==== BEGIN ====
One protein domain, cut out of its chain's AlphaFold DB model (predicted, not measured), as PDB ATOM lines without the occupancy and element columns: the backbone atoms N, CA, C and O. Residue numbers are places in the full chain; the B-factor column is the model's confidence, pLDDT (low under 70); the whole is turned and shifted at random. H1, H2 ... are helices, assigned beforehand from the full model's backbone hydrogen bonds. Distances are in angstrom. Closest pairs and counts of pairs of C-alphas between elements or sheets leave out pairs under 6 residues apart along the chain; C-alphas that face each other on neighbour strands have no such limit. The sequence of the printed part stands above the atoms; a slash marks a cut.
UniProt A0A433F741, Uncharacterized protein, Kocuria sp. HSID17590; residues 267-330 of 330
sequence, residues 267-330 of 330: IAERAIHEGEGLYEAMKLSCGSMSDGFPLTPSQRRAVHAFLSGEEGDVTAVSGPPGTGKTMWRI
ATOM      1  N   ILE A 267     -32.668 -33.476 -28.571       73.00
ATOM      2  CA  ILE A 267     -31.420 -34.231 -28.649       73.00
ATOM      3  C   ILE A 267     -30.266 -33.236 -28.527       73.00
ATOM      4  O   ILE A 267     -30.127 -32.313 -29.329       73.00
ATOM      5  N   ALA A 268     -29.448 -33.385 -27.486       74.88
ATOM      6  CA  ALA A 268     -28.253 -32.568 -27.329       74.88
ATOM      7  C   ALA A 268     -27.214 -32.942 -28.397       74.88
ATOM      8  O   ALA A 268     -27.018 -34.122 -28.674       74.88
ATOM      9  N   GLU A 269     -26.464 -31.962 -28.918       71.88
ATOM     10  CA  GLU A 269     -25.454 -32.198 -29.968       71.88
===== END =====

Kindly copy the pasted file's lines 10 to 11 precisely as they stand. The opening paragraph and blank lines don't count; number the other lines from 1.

ATOM      8  O   ALA A 268     -27.018 -34.122 -28.674       74.88
ATOM      9  N   GLU A 269     -26.464 -31.962 -28.918       71.88